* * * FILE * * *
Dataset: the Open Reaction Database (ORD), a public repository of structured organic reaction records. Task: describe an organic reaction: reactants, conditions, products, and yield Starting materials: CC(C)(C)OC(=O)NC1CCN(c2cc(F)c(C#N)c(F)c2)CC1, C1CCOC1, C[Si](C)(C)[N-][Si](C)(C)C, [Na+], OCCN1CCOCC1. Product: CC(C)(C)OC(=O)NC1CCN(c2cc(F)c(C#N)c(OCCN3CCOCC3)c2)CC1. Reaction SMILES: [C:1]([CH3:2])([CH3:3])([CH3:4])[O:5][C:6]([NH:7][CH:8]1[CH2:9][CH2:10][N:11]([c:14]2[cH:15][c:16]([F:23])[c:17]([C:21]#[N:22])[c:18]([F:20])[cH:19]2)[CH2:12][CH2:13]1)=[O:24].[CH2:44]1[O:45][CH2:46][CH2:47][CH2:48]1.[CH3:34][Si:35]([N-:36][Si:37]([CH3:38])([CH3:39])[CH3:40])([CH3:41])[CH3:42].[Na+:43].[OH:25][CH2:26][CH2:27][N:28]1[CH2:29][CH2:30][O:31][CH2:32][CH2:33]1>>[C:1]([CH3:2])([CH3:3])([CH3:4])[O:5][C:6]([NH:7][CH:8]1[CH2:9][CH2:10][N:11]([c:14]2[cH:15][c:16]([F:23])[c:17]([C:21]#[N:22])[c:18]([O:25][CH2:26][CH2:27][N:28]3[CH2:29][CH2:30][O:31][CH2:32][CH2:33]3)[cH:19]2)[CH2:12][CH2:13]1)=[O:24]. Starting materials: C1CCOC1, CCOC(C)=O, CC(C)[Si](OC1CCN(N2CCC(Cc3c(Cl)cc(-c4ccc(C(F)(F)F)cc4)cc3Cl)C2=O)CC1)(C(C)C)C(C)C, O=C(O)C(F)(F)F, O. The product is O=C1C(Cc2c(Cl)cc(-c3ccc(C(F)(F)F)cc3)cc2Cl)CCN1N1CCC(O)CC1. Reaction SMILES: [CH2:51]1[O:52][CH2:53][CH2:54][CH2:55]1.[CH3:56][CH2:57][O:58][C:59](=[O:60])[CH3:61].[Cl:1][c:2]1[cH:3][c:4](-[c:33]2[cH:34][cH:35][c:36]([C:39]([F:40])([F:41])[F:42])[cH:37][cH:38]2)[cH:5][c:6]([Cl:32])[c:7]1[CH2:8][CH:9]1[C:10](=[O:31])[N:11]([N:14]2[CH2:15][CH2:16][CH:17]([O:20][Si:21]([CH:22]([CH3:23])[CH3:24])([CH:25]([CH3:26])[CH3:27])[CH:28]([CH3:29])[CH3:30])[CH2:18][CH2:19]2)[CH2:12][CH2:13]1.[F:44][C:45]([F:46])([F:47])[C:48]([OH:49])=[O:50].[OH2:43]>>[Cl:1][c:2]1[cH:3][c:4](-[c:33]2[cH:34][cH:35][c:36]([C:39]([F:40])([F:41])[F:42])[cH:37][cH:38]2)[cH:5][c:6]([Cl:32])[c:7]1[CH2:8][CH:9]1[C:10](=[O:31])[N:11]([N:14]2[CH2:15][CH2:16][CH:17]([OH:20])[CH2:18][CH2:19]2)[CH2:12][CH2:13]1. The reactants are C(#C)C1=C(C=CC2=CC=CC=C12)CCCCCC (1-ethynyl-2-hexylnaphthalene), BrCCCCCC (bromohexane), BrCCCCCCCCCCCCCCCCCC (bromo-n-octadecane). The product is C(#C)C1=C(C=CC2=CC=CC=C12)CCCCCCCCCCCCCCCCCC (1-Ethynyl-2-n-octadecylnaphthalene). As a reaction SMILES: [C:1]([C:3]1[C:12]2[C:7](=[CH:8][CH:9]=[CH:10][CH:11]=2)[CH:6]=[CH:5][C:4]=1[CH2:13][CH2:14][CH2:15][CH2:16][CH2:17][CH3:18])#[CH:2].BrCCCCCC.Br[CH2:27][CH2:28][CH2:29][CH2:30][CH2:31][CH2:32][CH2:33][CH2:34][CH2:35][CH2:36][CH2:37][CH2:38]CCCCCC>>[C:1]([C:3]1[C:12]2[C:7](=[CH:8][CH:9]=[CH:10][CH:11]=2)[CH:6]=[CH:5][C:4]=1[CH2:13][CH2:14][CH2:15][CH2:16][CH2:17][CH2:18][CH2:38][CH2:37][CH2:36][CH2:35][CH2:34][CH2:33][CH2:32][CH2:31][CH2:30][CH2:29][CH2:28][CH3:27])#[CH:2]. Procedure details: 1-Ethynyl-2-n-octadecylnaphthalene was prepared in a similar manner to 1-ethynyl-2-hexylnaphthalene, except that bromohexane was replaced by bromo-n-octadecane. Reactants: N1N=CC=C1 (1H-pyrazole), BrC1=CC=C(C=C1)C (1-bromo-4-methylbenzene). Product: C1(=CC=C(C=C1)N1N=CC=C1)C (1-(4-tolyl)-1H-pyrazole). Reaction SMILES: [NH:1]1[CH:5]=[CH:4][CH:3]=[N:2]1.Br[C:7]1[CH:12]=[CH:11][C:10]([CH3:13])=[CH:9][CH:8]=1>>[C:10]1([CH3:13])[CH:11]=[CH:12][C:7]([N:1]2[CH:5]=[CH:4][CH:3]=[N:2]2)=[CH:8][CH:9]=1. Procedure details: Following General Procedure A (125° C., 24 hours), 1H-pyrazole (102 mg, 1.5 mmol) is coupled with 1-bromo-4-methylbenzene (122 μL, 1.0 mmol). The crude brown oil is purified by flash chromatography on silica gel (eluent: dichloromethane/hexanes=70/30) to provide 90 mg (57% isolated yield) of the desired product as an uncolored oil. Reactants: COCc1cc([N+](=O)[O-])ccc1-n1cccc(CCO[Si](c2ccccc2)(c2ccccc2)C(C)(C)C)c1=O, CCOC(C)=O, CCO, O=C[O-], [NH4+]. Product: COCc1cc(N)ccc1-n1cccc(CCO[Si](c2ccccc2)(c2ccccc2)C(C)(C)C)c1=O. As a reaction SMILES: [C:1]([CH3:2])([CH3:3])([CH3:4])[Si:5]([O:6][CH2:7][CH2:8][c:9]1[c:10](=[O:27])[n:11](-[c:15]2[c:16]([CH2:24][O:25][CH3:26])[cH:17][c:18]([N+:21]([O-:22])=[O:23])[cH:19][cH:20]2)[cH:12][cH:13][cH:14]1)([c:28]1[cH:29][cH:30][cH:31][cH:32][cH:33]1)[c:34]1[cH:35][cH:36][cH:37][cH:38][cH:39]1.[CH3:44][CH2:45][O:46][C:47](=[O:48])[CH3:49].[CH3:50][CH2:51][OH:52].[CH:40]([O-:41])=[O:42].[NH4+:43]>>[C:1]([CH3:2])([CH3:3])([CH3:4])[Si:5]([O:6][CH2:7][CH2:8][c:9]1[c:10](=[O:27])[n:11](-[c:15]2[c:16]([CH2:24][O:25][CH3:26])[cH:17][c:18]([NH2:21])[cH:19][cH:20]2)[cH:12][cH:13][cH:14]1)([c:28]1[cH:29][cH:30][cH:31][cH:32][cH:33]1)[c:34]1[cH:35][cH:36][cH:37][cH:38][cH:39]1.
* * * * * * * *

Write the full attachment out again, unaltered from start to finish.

Dataset: the Open Reaction Database (ORD), a public repository of structured organic reaction records. Task: describe an organic reaction: reactants, conditions, products, and yield Starting materials: CC(C)(C)OC(=O)NC1CCN(c2cc(F)c(C#N)c(F)c2)CC1, C1CCOC1, C[Si](C)(C)[N-][Si](C)(C)C, [Na+], OCCN1CCOCC1. Product: CC(C)(C)OC(=O)NC1CCN(c2cc(F)c(C#N)c(OCCN3CCOCC3)c2)CC1. Reaction SMILES: [C:1]([CH3:2])([CH3:3])([CH3:4])[O:5][C:6]([NH:7][CH:8]1[CH2:9][CH2:10][N:11]([c:14]2[cH:15][c:16]([F:23])[c:17]([C:21]#[N:22])[c:18]([F:20])[cH:19]2)[CH2:12][CH2:13]1)=[O:24].[CH2:44]1[O:45][CH2:46][CH2:47][CH2:48]1.[CH3:34][Si:35]([N-:36][Si:37]([CH3:38])([CH3:39])[CH3:40])([CH3:41])[CH3:42].[Na+:43].[OH:25][CH2:26][CH2:27][N:28]1[CH2:29][CH2:30][O:31][CH2:32][CH2:33]1>>[C:1]([CH3:2])([CH3:3])([CH3:4])[O:5][C:6]([NH:7][CH:8]1[CH2:9][CH2:10][N:11]([c:14]2[cH:15][c:16]([F:23])[c:17]([C:21]#[N:22])[c:18]([O:25][CH2:26][CH2:27][N:28]3[CH2:29][CH2:30][O:31][CH2:32][CH2:33]3)[cH:19]2)[CH2:12][CH2:13]1)=[O:24]. Starting materials: C1CCOC1, CCOC(C)=O, CC(C)[Si](OC1CCN(N2CCC(Cc3c(Cl)cc(-c4ccc(C(F)(F)F)cc4)cc3Cl)C2=O)CC1)(C(C)C)C(C)C, O=C(O)C(F)(F)F, O. The product is O=C1C(Cc2c(Cl)cc(-c3ccc(C(F)(F)F)cc3)cc2Cl)CCN1N1CCC(O)CC1. Reaction SMILES: [CH2:51]1[O:52][CH2:53][CH2:54][CH2:55]1.[CH3:56][CH2:57][O:58][C:59](=[O:60])[CH3:61].[Cl:1][c:2]1[cH:3][c:4](-[c:33]2[cH:34][cH:35][c:36]([C:39]([F:40])([F:41])[F:42])[cH:37][cH:38]2)[cH:5][c:6]([Cl:32])[c:7]1[CH2:8][CH:9]1[C:10](=[O:31])[N:11]([N:14]2[CH2:15][CH2:16][CH:17]([O:20][Si:21]([CH:22]([CH3:23])[CH3:24])([CH:25]([CH3:26])[CH3:27])[CH:28]([CH3:29])[CH3:30])[CH2:18][CH2:19]2)[CH2:12][CH2:13]1.[F:44][C:45]([F:46])([F:47])[C:48]([OH:49])=[O:50].[OH2:43]>>[Cl:1][c:2]1[cH:3][c:4](-[c:33]2[cH:34][cH:35][c:36]([C:39]([F:40])([F:41])[F:42])[cH:37][cH:38]2)[cH:5][c:6]([Cl:32])[c:7]1[CH2:8][CH:9]1[C:10](=[O:31])[N:11]([N:14]2[CH2:15][CH2:16][CH:17]([OH:20])[CH2:18][CH2:19]2)[CH2:12][CH2:13]1. The reactants are C(#C)C1=C(C=CC2=CC=CC=C12)CCCCCC (1-ethynyl-2-hexylnaphthalene), BrCCCCCC (bromohexane), BrCCCCCCCCCCCCCCCCCC (bromo-n-octadecane). The product is C(#C)C1=C(C=CC2=CC=CC=C12)CCCCCCCCCCCCCCCCCC (1-Ethynyl-2-n-octadecylnaphthalene). As a reaction SMILES: [C:1]([C:3]1[C:12]2[C:7](=[CH:8][CH:9]=[CH:10][CH:11]=2)[CH:6]=[CH:5][C:4]=1[CH2:13][CH2:14][CH2:15][CH2:16][CH2:17][CH3:18])#[CH:2].BrCCCCCC.Br[CH2:27][CH2:28][CH2:29][CH2:30][CH2:31][CH2:32][CH2:33][CH2:34][CH2:35][CH2:36][CH2:37][CH2:38]CCCCCC>>[C:1]([C:3]1[C:12]2[C:7](=[CH:8][CH:9]=[CH:10][CH:11]=2)[CH:6]=[CH:5][C:4]=1[CH2:13][CH2:14][CH2:15][CH2:16][CH2:17][CH2:18][CH2:38][CH2:37][CH2:36][CH2:35][CH2:34][CH2:33][CH2:32][CH2:31][CH2:30][CH2:29][CH2:28][CH3:27])#[CH:2]. Procedure details: 1-Ethynyl-2-n-octadecylnaphthalene was prepared in a similar manner to 1-ethynyl-2-hexylnaphthalene, except that bromohexane was replaced by bromo-n-octadecane. Reactants: N1N=CC=C1 (1H-pyrazole), BrC1=CC=C(C=C1)C (1-bromo-4-methylbenzene). Product: C1(=CC=C(C=C1)N1N=CC=C1)C (1-(4-tolyl)-1H-pyrazole). Reaction SMILES: [NH:1]1[CH:5]=[CH:4][CH:3]=[N:2]1.Br[C:7]1[CH:12]=[CH:11][C:10]([CH3:13])=[CH:9][CH:8]=1>>[C:10]1([CH3:13])[CH:11]=[CH:12][C:7]([N:1]2[CH:5]=[CH:4][CH:3]=[N:2]2)=[CH:8][CH:9]=1. Procedure details: Following General Procedure A (125° C., 24 hours), 1H-pyrazole (102 mg, 1.5 mmol) is coupled with 1-bromo-4-methylbenzene (122 μL, 1.0 mmol). The crude brown oil is purified by flash chromatography on silica gel (eluent: dichloromethane/hexanes=70/30) to provide 90 mg (57% isolated yield) of the desired product as an uncolored oil. Reactants: COCc1cc([N+](=O)[O-])ccc1-n1cccc(CCO[Si](c2ccccc2)(c2ccccc2)C(C)(C)C)c1=O, CCOC(C)=O, CCO, O=C[O-], [NH4+]. Product: COCc1cc(N)ccc1-n1cccc(CCO[Si](c2ccccc2)(c2ccccc2)C(C)(C)C)c1=O. As a reaction SMILES: [C:1]([CH3:2])([CH3:3])([CH3:4])[Si:5]([O:6][CH2:7][CH2:8][c:9]1[c:10](=[O:27])[n:11](-[c:15]2[c:16]([CH2:24][O:25][CH3:26])[cH:17][c:18]([N+:21]([O-:22])=[O:23])[cH:19][cH:20]2)[cH:12][cH:13][cH:14]1)([c:28]1[cH:29][cH:30][cH:31][cH:32][cH:33]1)[c:34]1[cH:35][cH:36][cH:37][cH:38][cH:39]1.[CH3:44][CH2:45][O:46][C:47](=[O:48])[CH3:49].[CH3:50][CH2:51][OH:52].[CH:40]([O-:41])=[O:42].[NH4+:43]>>[C:1]([CH3:2])([CH3:3])([CH3:4])[Si:5]([O:6][CH2:7][CH2:8][c:9]1[c:10](=[O:27])[n:11](-[c:15]2[c:16]([CH2:24][O:25][CH3:26])[cH:17][c:18]([NH2:21])[cH:19][cH:20]2)[cH:12][cH:13][cH:14]1)([c:28]1[cH:29][cH:30][cH:31][cH:32][cH:33]1)[c:34]1[cH:35][cH:36][cH:37][cH:38][cH:39]1.